099 Leaving the garden

099 Leaving the garden

Leaving my new garden for a few days at the beginning of the planting season made me nervous. For weeks, I’d planned and prepared. I was ready–at least the garden was. Now it was time to hand over the garden. I did a final tour of the land before we left.

Note: The video version of this post gets released on Wednesday, June 5.

It’s so warm. A friend did me a huge favor and trimmed the entire garden for me. I want to give you a little tour of what everything looks like because nothing much is going to change before we leave for the trip and I’m just going to check on things, maybe mulch a little here or there but mostly this is what it’s going to be. And then we’re gonna deal with it, so let me show you what everything looks like.

Leaving my new garden for a few days at the beginning of the planting season made me nervous. For weeks, I’d planned and prepared. I was ready–at least the garden was.

This part of the garden is still an overgrown mess, but I still really, really, really like the look of it.

I mean, the trees are beautiful. And have a look over here. Yes, look at it. Fruit. There will be strawberries.

And also… There will most definitely be currant.

The rhubarb is growing in so well. In some places, those flowers are coming back, but I’ll just keep on top of those until the rhubarb wins.

Like I’ve said, in here I have cleaned up a lot. The trimmer still needs some attention, and there are some tools that still need to be moved places. But look at this. There’s so much more room now.

Yeah, I know. I’ve added a start of a fence to the rain barrel of doom.

All trimmed. Look at it. All trimmed.

The last days before we left were stormy. Not a single chance to get a view from above for you. We’d catch up on aerial footage after our return.

Look at it. There is beautiful comfrey already here. Dandelion, you don’t belong here. What’s really cool is that you can actually eat this. I like things that you can eat.

It’s getting really, really windy so I’m probably going to have to voice over this, but I still want to show you what I planted yesterday.

We have some lemon balm here that I planted a couple of days ago. Then one of the tomatoes I planted yesterday that should be a Tarasenko. There’s some labels somewhere.

Nope, actually it is a Bloody Butcher.

What I’ve actually been doing here is I’ve been weeding into these planters and then whenever I get here the next time, whatever I did the time before has fully dried. I can keep filling these planters and at some point there will be soil in the planters. For now they’re just here to mark the outline because my friend isn’t fully done trimming and I don’t want him to accidentally kill the strawberries.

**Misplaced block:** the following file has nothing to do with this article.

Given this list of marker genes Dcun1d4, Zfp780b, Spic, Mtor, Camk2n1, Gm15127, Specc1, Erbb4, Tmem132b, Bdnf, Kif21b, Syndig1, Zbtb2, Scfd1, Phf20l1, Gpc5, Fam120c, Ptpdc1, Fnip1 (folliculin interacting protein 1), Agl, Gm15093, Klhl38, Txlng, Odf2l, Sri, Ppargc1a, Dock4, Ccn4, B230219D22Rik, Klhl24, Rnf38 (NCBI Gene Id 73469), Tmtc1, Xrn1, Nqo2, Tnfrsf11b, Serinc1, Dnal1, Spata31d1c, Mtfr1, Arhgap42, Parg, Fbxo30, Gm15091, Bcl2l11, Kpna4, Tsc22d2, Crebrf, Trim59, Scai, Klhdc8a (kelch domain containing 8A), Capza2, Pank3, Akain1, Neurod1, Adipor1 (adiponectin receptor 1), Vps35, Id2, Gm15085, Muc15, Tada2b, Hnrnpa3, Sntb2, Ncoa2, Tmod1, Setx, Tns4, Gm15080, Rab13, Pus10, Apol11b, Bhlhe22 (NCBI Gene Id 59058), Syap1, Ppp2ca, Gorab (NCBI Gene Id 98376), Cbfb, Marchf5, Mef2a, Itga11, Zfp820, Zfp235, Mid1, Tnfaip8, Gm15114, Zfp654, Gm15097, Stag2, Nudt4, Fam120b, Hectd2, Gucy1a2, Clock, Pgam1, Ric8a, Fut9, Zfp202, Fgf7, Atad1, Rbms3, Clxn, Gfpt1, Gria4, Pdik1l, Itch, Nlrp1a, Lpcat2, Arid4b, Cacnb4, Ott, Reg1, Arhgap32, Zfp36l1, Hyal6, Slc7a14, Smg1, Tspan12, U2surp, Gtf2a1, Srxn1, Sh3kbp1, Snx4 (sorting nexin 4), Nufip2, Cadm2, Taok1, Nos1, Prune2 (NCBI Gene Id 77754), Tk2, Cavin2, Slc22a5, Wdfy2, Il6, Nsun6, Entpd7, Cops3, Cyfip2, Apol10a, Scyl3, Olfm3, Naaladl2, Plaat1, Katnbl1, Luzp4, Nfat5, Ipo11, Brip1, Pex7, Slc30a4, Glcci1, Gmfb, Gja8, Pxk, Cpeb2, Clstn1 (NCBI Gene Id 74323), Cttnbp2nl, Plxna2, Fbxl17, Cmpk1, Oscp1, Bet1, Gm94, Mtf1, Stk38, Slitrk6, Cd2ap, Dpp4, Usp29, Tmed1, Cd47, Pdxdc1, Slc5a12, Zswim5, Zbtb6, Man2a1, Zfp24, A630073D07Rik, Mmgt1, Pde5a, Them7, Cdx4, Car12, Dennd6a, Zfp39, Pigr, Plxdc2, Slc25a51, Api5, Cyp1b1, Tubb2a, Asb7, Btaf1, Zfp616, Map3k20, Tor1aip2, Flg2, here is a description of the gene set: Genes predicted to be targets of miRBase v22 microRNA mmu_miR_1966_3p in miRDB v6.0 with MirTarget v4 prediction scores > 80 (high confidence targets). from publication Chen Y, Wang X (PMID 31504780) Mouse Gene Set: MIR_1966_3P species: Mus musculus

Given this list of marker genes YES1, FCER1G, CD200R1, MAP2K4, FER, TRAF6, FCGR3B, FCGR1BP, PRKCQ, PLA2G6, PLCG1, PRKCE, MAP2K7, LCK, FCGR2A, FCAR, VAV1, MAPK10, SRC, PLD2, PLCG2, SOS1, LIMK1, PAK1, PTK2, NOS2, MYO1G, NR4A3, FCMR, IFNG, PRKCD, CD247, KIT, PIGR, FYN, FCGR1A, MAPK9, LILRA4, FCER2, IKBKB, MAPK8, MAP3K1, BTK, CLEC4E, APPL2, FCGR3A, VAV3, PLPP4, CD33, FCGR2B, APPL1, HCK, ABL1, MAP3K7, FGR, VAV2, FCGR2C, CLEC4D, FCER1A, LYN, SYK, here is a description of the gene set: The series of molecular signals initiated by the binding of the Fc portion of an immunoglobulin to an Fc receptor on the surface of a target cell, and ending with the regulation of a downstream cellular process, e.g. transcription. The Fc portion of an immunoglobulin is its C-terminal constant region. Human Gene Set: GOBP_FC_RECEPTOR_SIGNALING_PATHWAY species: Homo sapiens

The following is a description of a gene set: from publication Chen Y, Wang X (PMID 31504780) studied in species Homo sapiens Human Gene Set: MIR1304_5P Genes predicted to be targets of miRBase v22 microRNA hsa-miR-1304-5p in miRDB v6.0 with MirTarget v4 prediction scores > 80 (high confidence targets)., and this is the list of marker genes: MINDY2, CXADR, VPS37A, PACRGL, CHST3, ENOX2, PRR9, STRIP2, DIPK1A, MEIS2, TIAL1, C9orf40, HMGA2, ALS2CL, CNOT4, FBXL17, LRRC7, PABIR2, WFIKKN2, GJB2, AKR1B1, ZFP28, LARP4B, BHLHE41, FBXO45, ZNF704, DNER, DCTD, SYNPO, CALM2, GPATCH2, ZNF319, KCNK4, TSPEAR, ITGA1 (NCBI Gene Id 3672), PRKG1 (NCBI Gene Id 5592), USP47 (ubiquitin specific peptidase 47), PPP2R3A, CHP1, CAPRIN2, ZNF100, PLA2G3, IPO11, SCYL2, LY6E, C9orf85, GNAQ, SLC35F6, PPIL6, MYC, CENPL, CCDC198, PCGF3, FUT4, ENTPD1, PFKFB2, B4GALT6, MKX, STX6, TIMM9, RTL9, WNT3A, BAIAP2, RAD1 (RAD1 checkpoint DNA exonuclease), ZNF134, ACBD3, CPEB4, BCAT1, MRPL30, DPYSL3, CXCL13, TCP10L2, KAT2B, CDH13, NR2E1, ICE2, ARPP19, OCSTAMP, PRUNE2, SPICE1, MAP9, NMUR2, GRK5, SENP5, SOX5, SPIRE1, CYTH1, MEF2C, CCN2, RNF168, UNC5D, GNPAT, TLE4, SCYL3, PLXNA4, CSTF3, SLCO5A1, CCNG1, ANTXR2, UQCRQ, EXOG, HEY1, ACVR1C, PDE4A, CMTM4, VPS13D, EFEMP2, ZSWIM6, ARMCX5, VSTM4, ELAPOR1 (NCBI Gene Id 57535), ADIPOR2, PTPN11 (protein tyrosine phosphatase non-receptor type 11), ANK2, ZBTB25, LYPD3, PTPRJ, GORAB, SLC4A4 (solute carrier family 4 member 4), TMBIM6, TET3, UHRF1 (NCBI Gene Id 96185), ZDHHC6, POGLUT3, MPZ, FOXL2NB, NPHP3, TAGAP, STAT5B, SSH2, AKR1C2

But it looks so different. There’s so much done. I am so excited to see what this looks like when I get back.

My neighbors and I had harvested almost all of last year’s carrots before they rot. Looks like Pepper found some more. He learned this last year after watching the previous owner pull carrots for him here.

I think I planted about a hundred peas in these beds, mostly just to see what would happen .And so far I’ve found one pea plant, but that’s totally fine.

There will be beds where peas are the priority. This was just to add some green. Oh no, there’s some, there’s a few. There’s a few in between. Look at that.

Garden neighbors had left more grass trimmings, so I decided to mulch the first potato beds. A thin layer of grass for the first few beds was all I currently had. We’ll get more mulch once we are back.

I needed some soil, so I worked on the path a bit. I flattened the incline while getting some soil for where I needed it in the garden.

I’d started this bed before winter but never finished it. It won’t be done today but at least it won’t be lost in grass.

Whenever there was time to spare, I continued freeing up more strawberries in the regrown bed. Without thinking of rain, I kept adding the weeds to the planters for drying out.

Most of what grew around the strawberries was easy to pull. I could even do some with my right hand. I still made sure to favor the hand and give it plenty of rest. I’ll have sore muscles in my left hand for days.

Pepper gave the seedlings a final check–and didn’t even sit on any this time. Mixed mulch makes the plants harder to see. I’m surprised he sees them at all.

I added a tiny nasturtium plant to the front of the strawberry bed and used the dried weeds as mulch. I hope you’ll like it here, little strawberries.

The rescued raspberries were not looking good at all. But I had hopes for their roots and regrowth.

A few seedlings would stay in their trays in the care of my neighbors. I didn’t have bed space and they were tiny. The melons will stay inside.

I watered them all well to see how much water they’d lose over two days, then called it a day.

The day before we left, I refreshed my kombucha a final time. I gave the sourdough a final feeding and placed it in the fridge to rest there for the week.

The day we left, the mosquitoes arrived in the garden. I was almost happy to flee.

So long, and thanks for being here.